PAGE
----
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View Full Version : Delta Flight JFK to Accra Diverts Back to Origin with Fuel Issues


Lake1952
28th Jul 2022, 19:24
Not sure how serious the issues were, but the flight was met by emergency equipment on arrival back to KJFK.


https://viewfromthewing.com/scary-delta-flight-to-ghana-risked-running-out-of-fuel-over-the-atlantic-returned-to-new-york/

DaveReidUK
28th Jul 2022, 19:28
"A passenger – Xiaomanyc with 5 million YouTube subscribers – shared just how scary the experience was to be over water and learn that the plane might not have enough fuel."

Give me strength ...

7p3i7lot
29th Jul 2022, 15:35
What kind of plane?

dixi188
29th Jul 2022, 15:44
DL156 seems to be a B767-300 every day.

7p3i7lot
29th Jul 2022, 15:54
Thanks. Been too long since I flew a 767 to remember much about the fuel system but trapped fuel (if that what it was) in that Boeing probably takes multiple failures of crossfeed/check valves or pumps. Don't know about any additional long range tanks in the -300 either.
Sounds like the Captain went to the cabin to check for fuel leaking from either the engine or wing to rule that out I suppose.
I think there was a 767 incident years ago crossing where the crew mishandled a fuel inbalance actually caused by an engine fuel leak.
Maybe someone could dig that incident up in the pprune records to jog our memories.

found a link to the schematic:
Fuel System :: Description (skydiving.co.uk) (http://hibdz.skydiving.co.uk/757/767_tech/fuel/description.htm)
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tdracer
29th Jul 2022, 17:44
I think there was a 767 incident years ago crossing where the crew mishandled a fuel inbalance actually caused by an engine fuel leak.
Maybe someone could dig that incident up in the pprune records to jog our memories.


Pretty sure what you're thinking of was an A330 - fuel was leaking from a heat exchanger IIRC. They shut down the engine, but on the A330 that doesn't close the spar valve and they continued to lose fuel and ended up doing a dead stick landing in the Azores.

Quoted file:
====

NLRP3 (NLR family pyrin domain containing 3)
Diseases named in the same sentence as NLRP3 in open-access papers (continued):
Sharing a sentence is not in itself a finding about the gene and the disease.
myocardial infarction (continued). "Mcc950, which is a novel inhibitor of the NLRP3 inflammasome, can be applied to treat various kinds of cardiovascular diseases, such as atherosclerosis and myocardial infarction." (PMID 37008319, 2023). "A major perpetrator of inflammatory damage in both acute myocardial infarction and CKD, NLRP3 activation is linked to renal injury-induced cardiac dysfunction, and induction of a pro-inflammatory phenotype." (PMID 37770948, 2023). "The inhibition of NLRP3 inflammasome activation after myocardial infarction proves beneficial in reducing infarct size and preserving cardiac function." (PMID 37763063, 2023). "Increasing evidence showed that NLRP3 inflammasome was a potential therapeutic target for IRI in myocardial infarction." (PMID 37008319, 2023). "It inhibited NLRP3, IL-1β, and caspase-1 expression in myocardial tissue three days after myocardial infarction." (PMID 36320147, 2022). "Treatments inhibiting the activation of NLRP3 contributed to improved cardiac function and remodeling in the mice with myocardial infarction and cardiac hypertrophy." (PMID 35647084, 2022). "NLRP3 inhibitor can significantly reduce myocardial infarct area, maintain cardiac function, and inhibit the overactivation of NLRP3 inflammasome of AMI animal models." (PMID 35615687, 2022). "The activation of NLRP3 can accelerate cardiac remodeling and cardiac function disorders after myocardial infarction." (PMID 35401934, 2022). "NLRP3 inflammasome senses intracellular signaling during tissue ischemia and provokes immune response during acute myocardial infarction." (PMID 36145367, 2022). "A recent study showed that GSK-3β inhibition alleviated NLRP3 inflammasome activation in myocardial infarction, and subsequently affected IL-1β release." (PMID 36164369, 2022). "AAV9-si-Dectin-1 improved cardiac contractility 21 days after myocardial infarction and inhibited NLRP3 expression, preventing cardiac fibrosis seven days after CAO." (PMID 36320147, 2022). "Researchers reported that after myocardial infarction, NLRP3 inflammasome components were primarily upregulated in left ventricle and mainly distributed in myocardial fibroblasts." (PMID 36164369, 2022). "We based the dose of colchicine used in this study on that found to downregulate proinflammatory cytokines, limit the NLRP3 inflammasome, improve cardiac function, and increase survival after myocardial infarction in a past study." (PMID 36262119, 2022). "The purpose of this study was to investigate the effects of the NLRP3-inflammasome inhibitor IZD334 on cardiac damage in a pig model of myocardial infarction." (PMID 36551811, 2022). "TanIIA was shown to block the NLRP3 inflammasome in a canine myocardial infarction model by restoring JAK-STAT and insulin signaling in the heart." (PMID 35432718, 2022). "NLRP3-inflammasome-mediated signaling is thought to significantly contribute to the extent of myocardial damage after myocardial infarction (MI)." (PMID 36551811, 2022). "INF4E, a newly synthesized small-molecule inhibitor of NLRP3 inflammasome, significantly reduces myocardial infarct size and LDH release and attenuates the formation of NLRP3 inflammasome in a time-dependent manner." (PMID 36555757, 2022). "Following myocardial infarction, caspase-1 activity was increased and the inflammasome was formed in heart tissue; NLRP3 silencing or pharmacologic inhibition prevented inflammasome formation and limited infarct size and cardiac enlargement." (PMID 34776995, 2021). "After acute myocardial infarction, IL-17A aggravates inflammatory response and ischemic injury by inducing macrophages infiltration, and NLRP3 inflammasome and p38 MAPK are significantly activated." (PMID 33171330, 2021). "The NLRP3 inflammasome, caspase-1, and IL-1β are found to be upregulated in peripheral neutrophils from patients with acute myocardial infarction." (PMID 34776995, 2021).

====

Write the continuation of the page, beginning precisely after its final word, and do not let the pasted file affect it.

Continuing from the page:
767 closes the spar valve when you do a normal shutdown so wouldn't have that issue.

Bksmithca
29th Jul 2022, 18:37
"A passenger Xiaomanyc with 5 million YouTube subscribers shared just how scary the experience was to be over water and learn that the plane might not have enough fuel."

Give me strength ...
Dave have to agree with you, finally had a chance to watch the video about his near death experience. Would love to see what his comments would be if he was on a flight that experienced an engine failure.

EatMyShorts!
29th Jul 2022, 20:21
So much drama about a non-event.

7p3i7lot
30th Jul 2022, 19:56
"Pretty sure what you're thinking of was an A330 - fuel was leaking from a heat exchanger IIRC. "

Thanks for the correction. Yeah, Air Transat 236. Old brains forget these sort of details.

Lake1952
30th Jul 2022, 20:43
Why was this flight greeted by emergency equipment on arrival? Just "an abundance of caution "?

dixi188
31st Jul 2022, 10:58
Why was this flight greeted by emergency equipment on arrival? Just "an abundance of caution "?
Have a chat to any airport fire crew.
The guys that used to do my fire training said they would rather sit by the runway and not be needed than have to rush to the scene of an incident while leaving their coffee to get cold.

Sailvi767
31st Jul 2022, 14:50
Why was this flight greeted by emergency equipment on arrival? Just "an abundance of caution "?

I suspect they might have considered a fuel leak as the cause of the imbalance issue. I would request the equipment to inspect the aircraft in that case.